Shooting In A Duck Blind

Tips on effective shotgunning techniques.

It's a group of five mallards your guide has successfully brought over the decoy blocks, at least that's where you think they are when he blurts out, "Take 'em!"



"...think: slow, slow, slow. The natural tendency is to rush everything, but there is no need -- if you have practiced properly."
 

But when you jump up the birds aren't even close to where you figured they'd be. Instead they are directly above you, and it looks like they're moving out of shotgun range -- and fast.


Now what do you do?

To have the best chance in this scenario you should be able to easily perform a swing-through shot on ducks that are directly above your blind. That's because your gun's muzzle, probably pointing out towards the front of the blind, is way behind the ducks and a missed shot is inevitable.


Even though this may be a tougher than normal shot, you can still make it. First, create the same pre-shot routine that you would normally use in any other duck-shooting circumstance. This task first requires hard focus -- zero in on the bright, flashy plumage of the intended target (or bill if the duck's feathers are muted in color). At about the same time, but not until you've acquired the hard-focus, start your fore-end hand swinging the muzzle toward the target. As the muzzle follows the target, be careful not to start the buttstock toward the shoulder first. This shotgunning mistake is a natural tendency for many shooters, and can put your muzzle even farther behind the bird.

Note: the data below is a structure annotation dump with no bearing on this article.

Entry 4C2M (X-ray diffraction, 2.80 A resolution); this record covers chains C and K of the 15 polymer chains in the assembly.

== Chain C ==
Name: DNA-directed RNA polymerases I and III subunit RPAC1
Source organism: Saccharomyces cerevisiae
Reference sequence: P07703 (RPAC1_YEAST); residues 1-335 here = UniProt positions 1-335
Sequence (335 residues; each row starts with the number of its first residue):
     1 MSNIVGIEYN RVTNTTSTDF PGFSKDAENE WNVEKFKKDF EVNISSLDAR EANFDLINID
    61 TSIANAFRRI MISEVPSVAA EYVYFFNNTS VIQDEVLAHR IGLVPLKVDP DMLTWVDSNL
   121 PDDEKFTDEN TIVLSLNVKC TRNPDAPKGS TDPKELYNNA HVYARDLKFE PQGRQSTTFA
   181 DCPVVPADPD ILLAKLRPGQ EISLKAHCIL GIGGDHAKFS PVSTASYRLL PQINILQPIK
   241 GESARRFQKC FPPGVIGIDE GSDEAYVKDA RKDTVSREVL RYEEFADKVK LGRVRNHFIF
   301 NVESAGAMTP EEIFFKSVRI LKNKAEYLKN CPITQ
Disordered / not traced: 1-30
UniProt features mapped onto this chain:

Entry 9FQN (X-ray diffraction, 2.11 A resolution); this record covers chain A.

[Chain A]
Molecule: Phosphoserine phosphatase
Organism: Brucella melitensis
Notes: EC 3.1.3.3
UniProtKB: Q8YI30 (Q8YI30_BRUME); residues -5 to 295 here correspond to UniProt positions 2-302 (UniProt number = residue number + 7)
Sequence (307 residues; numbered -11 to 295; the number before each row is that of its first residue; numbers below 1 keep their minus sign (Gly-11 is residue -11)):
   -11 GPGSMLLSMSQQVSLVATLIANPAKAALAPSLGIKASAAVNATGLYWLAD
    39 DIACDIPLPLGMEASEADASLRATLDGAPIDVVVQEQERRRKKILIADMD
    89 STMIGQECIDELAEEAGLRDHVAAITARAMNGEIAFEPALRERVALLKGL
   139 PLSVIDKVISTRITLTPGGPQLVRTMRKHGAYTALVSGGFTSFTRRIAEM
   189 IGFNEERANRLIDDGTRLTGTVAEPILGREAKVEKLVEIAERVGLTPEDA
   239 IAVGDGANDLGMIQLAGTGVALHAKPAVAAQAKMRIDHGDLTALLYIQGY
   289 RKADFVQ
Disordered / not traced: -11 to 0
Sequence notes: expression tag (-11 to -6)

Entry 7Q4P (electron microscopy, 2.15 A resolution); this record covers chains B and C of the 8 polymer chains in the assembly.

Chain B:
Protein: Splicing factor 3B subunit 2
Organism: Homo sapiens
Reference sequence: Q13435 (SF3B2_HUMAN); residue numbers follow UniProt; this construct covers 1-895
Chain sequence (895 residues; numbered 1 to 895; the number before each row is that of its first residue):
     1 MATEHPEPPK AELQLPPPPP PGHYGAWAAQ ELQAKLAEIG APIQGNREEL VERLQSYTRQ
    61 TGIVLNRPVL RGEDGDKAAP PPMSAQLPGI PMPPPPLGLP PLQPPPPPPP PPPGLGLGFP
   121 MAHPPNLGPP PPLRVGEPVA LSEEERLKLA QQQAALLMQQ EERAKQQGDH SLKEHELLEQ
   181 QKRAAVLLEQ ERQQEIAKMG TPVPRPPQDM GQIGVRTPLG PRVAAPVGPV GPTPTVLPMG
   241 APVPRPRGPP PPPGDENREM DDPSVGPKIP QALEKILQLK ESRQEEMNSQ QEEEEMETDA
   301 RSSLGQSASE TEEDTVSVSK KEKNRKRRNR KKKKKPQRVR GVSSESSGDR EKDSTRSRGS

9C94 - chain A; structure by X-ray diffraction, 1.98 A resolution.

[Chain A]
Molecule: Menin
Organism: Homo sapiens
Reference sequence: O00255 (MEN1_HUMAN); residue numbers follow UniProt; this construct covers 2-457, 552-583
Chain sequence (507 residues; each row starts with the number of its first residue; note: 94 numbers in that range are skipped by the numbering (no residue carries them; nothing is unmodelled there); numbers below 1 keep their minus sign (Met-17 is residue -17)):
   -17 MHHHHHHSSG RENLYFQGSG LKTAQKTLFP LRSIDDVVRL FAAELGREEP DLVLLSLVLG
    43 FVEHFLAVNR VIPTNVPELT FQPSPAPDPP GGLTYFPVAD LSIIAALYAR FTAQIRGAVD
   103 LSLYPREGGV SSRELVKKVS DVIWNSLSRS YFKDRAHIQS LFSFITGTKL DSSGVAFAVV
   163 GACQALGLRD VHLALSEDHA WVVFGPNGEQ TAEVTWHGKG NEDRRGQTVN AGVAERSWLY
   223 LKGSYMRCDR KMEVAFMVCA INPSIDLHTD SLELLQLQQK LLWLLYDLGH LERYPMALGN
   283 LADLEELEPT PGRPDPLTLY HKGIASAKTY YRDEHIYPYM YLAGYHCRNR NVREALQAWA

Tougher than normal shots may require more practice.

As you're tracking the muzzle toward the duck, the buttstock starts coming to your shoulder. When perfect technique is used, your buttstock will hit your cheek just as the muzzle blots out the bird. Don't hesitate here. Just pull the trigger. You might say, "Well, how is my lead acquired on this bird?"

Your lead is acquired by moving the muzzle so much faster than the bird. The final task is to stay in the gun well through the shot. In other words, use proper follow-through. But how is proper follow-through accomplished, to the point it becomes second nature?

A sporting clays course is a good start. Try it with a single incoming bird -- one that passes well overhead is good practice. You can also use a skeet field and work on your swing-through technique -- using either a High Two or High Three target. In this latter case you won't actually be shooting an overhead bird, but it's a crossing shot on a clay target that you have to swing through. Start with the muzzle back far enough so the target gets ahead of the gun almost immediately. When setting up for the high incoming clay passing overhead, it's important not to start the gun too quickly. That means starting from a low gun position, of course.